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The international community must respond to attacks on gay men in Chechnya

For the first time since Germany in the 1930s, homosexuals in a European country are being systematically rounded up, tortured and killed, according to Russian journalists and human-rights organizations.

Now Canada and other nations are demanding that Russian President Vladimir Putin investigate and end this purge in Chechnya, an autonomous republic within the Russian federation.

Moscow, however, seems indifferent, even as religious leaders in Chechnya declare a jihad against the journalists who broke the story, forcing at least one of them to flee the country.

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Read more: Chechnya police arrest 100 suspected gay men, three killed: report

The question is whether the Trudeau government will offer protection to persecuted sexual minorities fleeing the republic.

"These guys need to get out," said Kyle Knight, a researcher at Human Rights Watch, in an interview Sunday. "When governments see asylum cases from Chechen gay men, they need to consider them very, very seriously."

Novaya Gazeta, one of the few independent newspapers still operating in Russia, first reported in early April that Chechen authorities were targeting homosexuals.

In recent weeks, the newspaper reported, at least a hundred men had been seized and taken to detention centres, where they were beaten and verbally abused. At least three have reportedly been killed.

This is thought to be the first time a European government has arrested, tortured and killed homosexuals since the days of Nazi Germany.

Two men who were detained, but eventually released and left Chechnya, told Britain's Guardian newspaper that men, some of them wearing uniforms, had seized them and taken them to a detention centre where they were beaten daily and subjected to electric shocks. Their captors demanded that they out other homosexuals, and used the contact lists on their mobile phones to track others down.

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After about two weeks, the men were handed over to their families. "They said: 'Your son is a faggot. Do what you need to with him,'" one man recounted. Officials at Human Rights Watch have interviewed several people who were detained and abused, and corroborate the Novaya Gazeta reports. They believe at least 200 people have now been rounded up. One of the three dead was apparently killed by his own family.

Chechnya is a deeply conservative and homophobic society. With the tacit approval of Mr. Putin, Chechen strongman Ramzan Kadyrov has brought a measure of peace to the rebellious republic, employing draconian means that include promoting fundamentalist Muslim values.

Moscow has shrugged off the reports, saying it has received no reliable information about any persecutions. And Mr. Kadyrov on Sunday called the allegations a "massive information attack … using the most unworthy methods.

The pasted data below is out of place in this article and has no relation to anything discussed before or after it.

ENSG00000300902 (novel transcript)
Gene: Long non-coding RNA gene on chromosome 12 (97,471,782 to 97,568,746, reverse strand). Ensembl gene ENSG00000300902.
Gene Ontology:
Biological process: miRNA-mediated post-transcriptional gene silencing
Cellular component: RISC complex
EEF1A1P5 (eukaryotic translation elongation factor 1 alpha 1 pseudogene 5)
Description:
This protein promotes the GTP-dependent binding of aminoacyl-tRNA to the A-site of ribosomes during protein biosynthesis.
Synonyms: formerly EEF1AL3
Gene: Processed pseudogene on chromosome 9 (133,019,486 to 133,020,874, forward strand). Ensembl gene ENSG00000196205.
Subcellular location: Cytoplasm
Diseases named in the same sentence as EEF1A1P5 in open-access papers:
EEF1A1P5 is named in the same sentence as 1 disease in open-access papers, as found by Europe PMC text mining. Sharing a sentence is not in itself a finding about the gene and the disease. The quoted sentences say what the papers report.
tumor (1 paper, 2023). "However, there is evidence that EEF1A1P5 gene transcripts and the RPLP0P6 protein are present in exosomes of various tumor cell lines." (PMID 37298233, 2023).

"Attempts are being made to blacken our society, lifestyle, traditions and customs," he said via social media.

The international community has little doubt that a purge of homosexuals in Chechnya is under way. Foreign Affairs Minister Chrystia Freeland called the persecutions "reprehensible" in a statement released on the weekend. "We call on the Russian authorities to thoroughly investigate these reports and to immediately ensure the safety of all persons in Chechnya who may be at risk due to their sexual orientation."

Alex Lawrence, a spokesperson for Ms. Freeland, said Sunday, "Our government is committed to working with civil-society organizations and LGBTQ2 community groups both at home and around the world to combat discrimination, violence and unjust laws." But he declined to comment on whether Canada would offer refuge for gays fleeing the republic.

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Amnesty International Russia on Friday confirmed earlier reports that a gathering of religious leaders at the central mosque in Grozny had passed a resolution vowing "retribution" for the articles, which the clerics and elders said attacked the "centuries-old foundations of Chechen society and the dignity of Chechen men."

Amnesty International said it "considers this resolution to be a threat of violence against journalists."

Elena Milashina, one of the journalists who broke the story, agrees, and has temporarily left Russia. "Not just me, but all the people working at the newspaper are now in danger, because this was a clear jihad message," she told the Washington Post.

The situation has become so grave that the U.S. State Department and the United Nations High Commissioner for Human Rights have urged the Russian government to intervene.

But if a systemic, violent, sometimes lethal attack on homosexuals is under way in Chechnya, then the international community will have to do more than protest.

Justin Trudeau has championed the rights of sexual minorities at home and abroad. If he were to commit Canada to offering refuge to Chechens whose lives are at risk because of their sexuality, "that signals to other countries around the world that this is a real emergency," said Mr. Knight.

Stephen Harper's Conservative government quietly aided homosexuals escaping from Iran through an informal underground railroad that brought them to Canada. Now it's Chechens who need that railroad. Their lives may depend on it.

With a report from The Associated Press

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About the Author
Writer-at-large

John Ibbitson started at The Globe in 1999 and has been Queen's Park columnist and Ottawa political affairs correspondent.Most recently, he was a correspondent and columnist in Washington, where he wrote Open and Shut: Why America has Barack Obama and Canada has Stephen Harper. He returned to Ottawa as bureau chief in 2009. More

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